Other than Turkey and Qatar, though the latter faltered at the beginning but adopted her main stand eventually, and the African Union known to be sensitive against coups, no country stood against the military takeover in Egypt. The Unites States, her ally Israel, and the Gulf countries led by Saudi Arabia, not only have they provided political support to the Egyptian coup; but they have also played an active role in the formation of the necessary conditions before the coup, and provided international financing and political support during the coup and overlooked the developments after the coup. As they could not call the coup ‘a coup’, theUSSecretary of State John Kerry clearly stated that they see the developments as a matter of reconstruction of democracy. By virtue of its short-term gains from the coup in terms of regional security and the Palestinian problem,Israelis among the countries which openly announced that the coup inEgyptmust be supported. At the point we have reached, the Western countries individually and the international organizations including the United Nations and the Organization of the Islamic Cooperation, and the Gulf dynasties as the guardians of the regional status quo, have lost touch with all universal and democratic values on account ofEgypt.

How should the attitude of the West, in particular, to the coup process and the killings be read?

The coup in Egypt has clearly revealed the unprincipled and indecisive attitude of the West towards the democratic experiences in the Middle East. In the Middle East of the Arab Springs, the US, in particular, keeps trying to actualize via revolutions and counter-revolutions the “forms of democracy” that it had tried to install by war during the George Bush period, . This points to a big gap between the principles and the reel politics of the West. The West tries to maintain relations with the authoritarian, secular and elitist regimes and circles that it is familiar with, while curbing the rulership of the Islamic, broad-based and local movements against the interests of the West in the region to prevent them from transforming into regional trends. When we look at the developments from this perspective, the West continues to support its “natural allies”, even if they are anti-democratic and authoritarian masters of massacres, at the cost of bloodshed and democracy in theMiddle East.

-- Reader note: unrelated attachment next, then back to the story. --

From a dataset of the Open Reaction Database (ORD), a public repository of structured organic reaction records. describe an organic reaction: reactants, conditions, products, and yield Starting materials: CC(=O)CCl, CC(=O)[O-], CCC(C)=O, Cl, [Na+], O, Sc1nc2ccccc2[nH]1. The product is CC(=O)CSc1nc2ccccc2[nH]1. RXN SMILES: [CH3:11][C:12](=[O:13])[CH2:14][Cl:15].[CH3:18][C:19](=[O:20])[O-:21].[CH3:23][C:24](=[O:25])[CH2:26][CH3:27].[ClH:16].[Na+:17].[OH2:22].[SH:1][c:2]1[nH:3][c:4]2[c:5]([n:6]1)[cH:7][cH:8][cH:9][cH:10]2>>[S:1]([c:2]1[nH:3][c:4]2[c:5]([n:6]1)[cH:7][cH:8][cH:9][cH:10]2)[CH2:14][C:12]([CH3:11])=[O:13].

What is in the future for Egypt?

Following the massacres, we see splits in the coup alliance. On the other hand, the groups against the coup reiterate that they will continue to resist against the executioners of the takeover despite the killings. Since the streets are the only venue for people to defend themselves and their rights, and since mass detentions and executions will take place if they withdraw from the squares, they will continue to remain in the streets. The door to a political solution is shut due to the on-going killings and detentions. In this case, either General Sisi will ruleEgypt, meaning more massacres and mass detentions, or the crack in the coup alliance will force the executioners of the coup to step back for general elections in the country with no prohibitions or bans.

Translated by Handan Öz